By Max Behlke
Across the country, state legislators are wrapping up productive sessions where they debated key issues, passed thousands of bills, and approved balanced budgets. Yet, in Washington, a lot remains on the table.
The question at hand: What will Congress consider before the mid-term elections in November? The first year of the biennial session was historically unproductive. In 2013, Congress passed fewer substantive measures than any Congress before it in its first year. This was largely because of the contentious federal budget deficit debate that monopolized Capitol Hill politics in recent years. Since passage of the Ryan-Murray budget in December, which established a budget framework for the FY 14 and 15 budgets, Congress has rushed to address other pressing issues. And while votes remain scarce during the party primary process there are indeed issues that must be addressed before November.
At the top of the list is the reauthorization of MAP-21—the way the federal government funds transportation infrastructure—which expires at the end of September. The administration and the Senate are expected to unveil their proposals in the coming weeks. Additionally, Congress faces the potential insolvency of the Highway Trust Fund, which is used to pay for roads and transit projects, as soon as this summer. The fund historically has been funded through the federal gas tax, which was last increased in 1993 to 18.4 cents per gallon. As Americans have driven less and vehicles have become more fuel efficient—not to mention rising construction costs—the fund has become severely depleted.
Also on the infrastructure front, the Conference Committee on the Water Resources Development Act (WRDA) will likely produce a conference report in the next month, which would mean billions of dollars for water infrastructure projects.
Another looming deadline is passage of the 12 regular appropriations bills before Sept. 30. The appropriations measures must adhere to the budget caps enacted in the Ryan-Murray Budget. Senator Barbara Mikulski (D-Md.), chair of the Senate Appropriations Committee, and House Appropriations Chairman Hal Rogers (R-Ky.) have signaled they hope to have all the measures enacted before the start of the new fiscal year. Should all or some of the bills not be enacted by then, however, Congress may consider a continuing resolution that would maintain government funding at the current levels for a specified period of time to avert a government shutdown.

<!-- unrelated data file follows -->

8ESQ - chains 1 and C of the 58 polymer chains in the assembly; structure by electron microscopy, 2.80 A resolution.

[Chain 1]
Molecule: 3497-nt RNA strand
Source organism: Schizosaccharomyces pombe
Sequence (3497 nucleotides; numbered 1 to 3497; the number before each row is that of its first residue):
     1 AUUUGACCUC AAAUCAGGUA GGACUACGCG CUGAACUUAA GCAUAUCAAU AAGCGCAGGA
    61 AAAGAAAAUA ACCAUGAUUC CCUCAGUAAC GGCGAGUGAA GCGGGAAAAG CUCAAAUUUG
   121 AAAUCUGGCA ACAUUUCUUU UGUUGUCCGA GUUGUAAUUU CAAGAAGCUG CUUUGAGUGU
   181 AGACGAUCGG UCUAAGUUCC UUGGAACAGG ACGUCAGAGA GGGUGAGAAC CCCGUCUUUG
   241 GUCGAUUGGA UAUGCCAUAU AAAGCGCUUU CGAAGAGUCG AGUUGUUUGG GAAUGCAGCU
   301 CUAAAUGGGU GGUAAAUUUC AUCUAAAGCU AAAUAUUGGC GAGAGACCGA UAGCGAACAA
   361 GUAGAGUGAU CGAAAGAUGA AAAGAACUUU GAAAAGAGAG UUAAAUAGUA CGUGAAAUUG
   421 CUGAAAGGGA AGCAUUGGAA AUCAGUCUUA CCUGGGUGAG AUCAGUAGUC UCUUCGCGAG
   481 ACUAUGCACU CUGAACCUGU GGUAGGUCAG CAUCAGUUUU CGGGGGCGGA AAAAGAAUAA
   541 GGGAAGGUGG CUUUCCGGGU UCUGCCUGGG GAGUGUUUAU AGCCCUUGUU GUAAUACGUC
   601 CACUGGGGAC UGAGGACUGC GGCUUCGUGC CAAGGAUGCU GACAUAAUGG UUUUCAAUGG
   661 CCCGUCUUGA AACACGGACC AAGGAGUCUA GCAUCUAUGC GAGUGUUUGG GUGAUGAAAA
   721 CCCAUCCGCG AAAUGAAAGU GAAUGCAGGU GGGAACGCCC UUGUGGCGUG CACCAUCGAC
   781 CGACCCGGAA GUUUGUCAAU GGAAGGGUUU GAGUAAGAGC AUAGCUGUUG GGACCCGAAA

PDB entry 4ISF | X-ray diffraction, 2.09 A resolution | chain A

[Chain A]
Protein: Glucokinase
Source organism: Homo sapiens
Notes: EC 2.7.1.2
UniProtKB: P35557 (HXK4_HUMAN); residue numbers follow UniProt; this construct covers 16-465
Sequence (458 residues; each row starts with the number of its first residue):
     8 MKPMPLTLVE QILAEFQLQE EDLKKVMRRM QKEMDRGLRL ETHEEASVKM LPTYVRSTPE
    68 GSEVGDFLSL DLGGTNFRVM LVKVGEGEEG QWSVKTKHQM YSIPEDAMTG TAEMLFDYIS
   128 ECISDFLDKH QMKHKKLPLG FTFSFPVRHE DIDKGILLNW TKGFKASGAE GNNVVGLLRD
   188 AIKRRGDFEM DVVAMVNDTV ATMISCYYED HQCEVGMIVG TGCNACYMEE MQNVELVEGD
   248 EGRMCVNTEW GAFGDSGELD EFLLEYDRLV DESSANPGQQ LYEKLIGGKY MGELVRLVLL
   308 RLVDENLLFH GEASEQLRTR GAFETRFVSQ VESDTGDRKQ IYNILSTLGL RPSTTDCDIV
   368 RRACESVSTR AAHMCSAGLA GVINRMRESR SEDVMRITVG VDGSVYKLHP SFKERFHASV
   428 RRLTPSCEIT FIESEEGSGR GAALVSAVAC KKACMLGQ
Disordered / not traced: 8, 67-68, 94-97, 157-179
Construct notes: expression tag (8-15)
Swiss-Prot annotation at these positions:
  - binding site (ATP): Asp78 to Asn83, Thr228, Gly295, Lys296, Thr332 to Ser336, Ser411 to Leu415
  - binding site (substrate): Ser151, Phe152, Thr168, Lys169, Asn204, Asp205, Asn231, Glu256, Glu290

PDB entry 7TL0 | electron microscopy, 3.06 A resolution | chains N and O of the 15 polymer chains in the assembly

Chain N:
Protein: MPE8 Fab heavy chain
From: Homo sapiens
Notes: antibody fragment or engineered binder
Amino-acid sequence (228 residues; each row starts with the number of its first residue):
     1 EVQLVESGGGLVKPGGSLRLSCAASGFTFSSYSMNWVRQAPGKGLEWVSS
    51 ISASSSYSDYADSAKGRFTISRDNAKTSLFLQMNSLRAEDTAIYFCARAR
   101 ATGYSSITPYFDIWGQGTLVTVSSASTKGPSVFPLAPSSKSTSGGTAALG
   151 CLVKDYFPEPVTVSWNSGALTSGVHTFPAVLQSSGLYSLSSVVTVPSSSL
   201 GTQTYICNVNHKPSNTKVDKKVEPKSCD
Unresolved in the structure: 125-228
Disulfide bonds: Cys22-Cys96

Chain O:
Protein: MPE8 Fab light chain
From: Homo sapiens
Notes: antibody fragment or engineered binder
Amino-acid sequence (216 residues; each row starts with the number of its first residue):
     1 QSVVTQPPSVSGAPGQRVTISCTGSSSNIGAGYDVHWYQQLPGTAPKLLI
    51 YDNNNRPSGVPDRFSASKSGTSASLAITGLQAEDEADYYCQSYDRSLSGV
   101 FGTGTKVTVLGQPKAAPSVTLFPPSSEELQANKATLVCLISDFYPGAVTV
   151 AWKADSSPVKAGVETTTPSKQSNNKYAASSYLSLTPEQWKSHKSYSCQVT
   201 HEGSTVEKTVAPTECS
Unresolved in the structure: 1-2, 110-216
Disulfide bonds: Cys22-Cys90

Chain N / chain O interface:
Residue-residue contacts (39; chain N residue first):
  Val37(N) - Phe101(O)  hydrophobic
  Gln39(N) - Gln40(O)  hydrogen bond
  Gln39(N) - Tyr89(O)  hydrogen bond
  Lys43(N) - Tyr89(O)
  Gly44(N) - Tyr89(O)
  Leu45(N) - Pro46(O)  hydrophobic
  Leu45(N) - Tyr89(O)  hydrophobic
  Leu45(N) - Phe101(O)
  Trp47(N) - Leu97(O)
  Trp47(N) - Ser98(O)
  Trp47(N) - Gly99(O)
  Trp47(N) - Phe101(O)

Other legislation under consideration includes the extension of the Internet Tax Freedom Act (ITFA), which prohibits states from taxing Internet access, and the NCSL-endorsed Marketplace Fairness Act (MFA), which would allow states to require remote retailers to collect and remit sales tax. Should Congress fail to extend ITFA by Nov. 1, every state would have the ability to tax the cost of Internet access. Passage of the legislation is a top priority for leaders in both chambers. Sources on the Hill, however, indicate it is unlikely that Senate will pass ITFA without also passing the legislation in tandem with MFA, which passed the Senate on May 6, 2013, and is under consideration by the House Judiciary Committee.
Other issues on Congress’ radar include extension of unemployment benefits; tax extenders, legislation that extends a number of expiring or expired tax provisions; and immigration reform. Given the tenuous political environment on Capitol Hill combined with a grueling political campaign season, however, it is unlikely Congress will take action on many controversial issues before the general election and may hold them for the lame-duck session in November and December. Whether there is a lame duck session will be determined by the outcome on Election Day. Only then we will know if Congress plans to make the lame-duck session robust or whether it chooses to wait until the new Congress is seated. Stay tuned.
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Max Behlke is manager, State-Federal Relations, for the National Conference of State Legislatures Washington, D.C., office.